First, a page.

Therapy could be effective treatment for non-physical symptoms of menopause

Newswise — Interventions such as mindfulness and cognitive behavioural therapy (CBT), could be an effective treatment option for menopause-related mood symptoms, memory and concentration problems, finds a new study by UCL researchers.

The research, published in the Journal of Affective Disorders, is the most up-to-date study of its kind, providing a meta-analysis of 30 studies involving 3,501 women who were going through the menopause in 14 countries, including the UK, USA, Iran, Australia, and China.

Lead author, Professor Aimee Spector (UCL Psychology & Language Sciences), said: “Women can spend a notable number of years in their lives dealing with a range of menopausal symptoms, such as hot flushes, mood changes and brain fog. These symptoms can have a great impact on women’s wellbeing and quality of life.

“Menopause management is now a prioritised topic in public health. However, most studies of menopause symptom management focus on hormonal replacement therapy and physiological symptoms. This restricts treatment options for women who are concerned about the risks of hormone replacement therapy and overlooks the wellbeing of women with non-physiological symptoms, such as brain fog and mood problems, which are highly prevalent.”

The studies that were analysed examined the effects of several different kinds of therapies on mood, cognition and quality of life.

Ten studies explored the impact of CBT-based interventions on menopausal symptoms, while nine provided Mindfulness-Based Interventions (MBI) and the remaining eleven studies encompassed Acceptance and Commitment Therapy (ACT), group counselling, marital support, health promotion coaching, and emotional freedom techniques.

The CBT-based interventions included educating women about the psychological symptoms of the menopause, alongside cognitive and behavioural strategies, relaxation techniques, and symptom monitoring.

Meanwhile, MBI-based therapies promoted a focus on the present experiences of women and a non-judgemental understanding of symptoms.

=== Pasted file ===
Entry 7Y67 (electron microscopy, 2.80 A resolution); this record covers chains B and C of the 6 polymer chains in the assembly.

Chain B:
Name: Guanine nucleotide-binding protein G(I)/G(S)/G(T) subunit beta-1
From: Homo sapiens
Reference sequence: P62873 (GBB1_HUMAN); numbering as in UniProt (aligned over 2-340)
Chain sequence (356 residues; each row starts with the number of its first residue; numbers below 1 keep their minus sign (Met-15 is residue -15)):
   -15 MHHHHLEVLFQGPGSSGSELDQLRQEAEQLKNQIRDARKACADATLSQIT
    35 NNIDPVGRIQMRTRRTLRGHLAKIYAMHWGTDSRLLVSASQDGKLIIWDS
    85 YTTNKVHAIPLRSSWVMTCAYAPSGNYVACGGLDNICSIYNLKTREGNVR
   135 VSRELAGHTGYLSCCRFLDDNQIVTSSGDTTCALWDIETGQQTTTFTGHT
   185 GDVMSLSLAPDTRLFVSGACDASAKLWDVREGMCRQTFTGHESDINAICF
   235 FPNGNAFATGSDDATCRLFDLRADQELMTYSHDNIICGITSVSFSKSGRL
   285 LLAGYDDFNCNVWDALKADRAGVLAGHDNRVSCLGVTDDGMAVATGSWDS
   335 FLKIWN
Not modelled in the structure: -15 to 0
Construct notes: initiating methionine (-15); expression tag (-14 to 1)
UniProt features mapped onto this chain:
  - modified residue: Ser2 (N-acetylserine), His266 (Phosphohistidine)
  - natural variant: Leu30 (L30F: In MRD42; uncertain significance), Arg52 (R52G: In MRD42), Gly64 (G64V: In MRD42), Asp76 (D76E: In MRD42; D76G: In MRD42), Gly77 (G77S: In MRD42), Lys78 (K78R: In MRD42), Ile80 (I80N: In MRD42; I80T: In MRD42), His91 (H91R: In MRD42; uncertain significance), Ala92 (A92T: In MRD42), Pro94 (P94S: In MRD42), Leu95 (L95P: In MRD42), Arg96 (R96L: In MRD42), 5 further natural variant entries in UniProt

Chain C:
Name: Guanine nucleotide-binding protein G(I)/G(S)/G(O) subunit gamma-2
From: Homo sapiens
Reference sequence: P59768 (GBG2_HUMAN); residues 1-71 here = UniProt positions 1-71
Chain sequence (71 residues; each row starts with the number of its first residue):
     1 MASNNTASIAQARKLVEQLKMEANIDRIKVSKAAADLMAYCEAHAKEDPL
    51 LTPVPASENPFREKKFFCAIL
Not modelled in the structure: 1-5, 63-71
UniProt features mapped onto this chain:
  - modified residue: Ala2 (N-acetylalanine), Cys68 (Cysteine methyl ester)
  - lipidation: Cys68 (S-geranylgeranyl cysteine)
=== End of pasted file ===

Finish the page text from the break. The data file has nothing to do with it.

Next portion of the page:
Symptoms were measured using standardised, internationally recognised self-report instruments, including the Patient Health Questionnaire PHQ-9 (which considers factors such as a lack of interest in doing things, issues with sleep, and feelings of low mood) and the GAD7 questionnaire (which asks how often a person feels worried, on edge or unable to relax).

The researchers found that women showed statistically significant improvements in anxiety and depression following CBT and MBI when compared to no or alternative treatments. This equates to small to medium changes in everyday life.

CBT and group-based psychosocial interventions were also effective in reducing memory and concentration difficulties.

All psychosocial interventions were effective in improving quality of life, regardless of their type.

With regards to the delivery of these interventions, the study suggests that CBT is the most cost-effective option for menopause management – as compared to other forms of therapy, it requires a shorter course of treatment (around 1.5 hours per session and 11.8 hours in total).

Co-author and master’s graduate, Zishi Li (UCL Psychology & Language Sciences), said: “This study provides encouraging evidence to support the use of psychosocial interventions for managing non-physiological menopausal symptoms. This is in line with the NICE Menopause guidelines, updated in 2023 and currently in the consultation phase, which promote CBT as a treatment option.”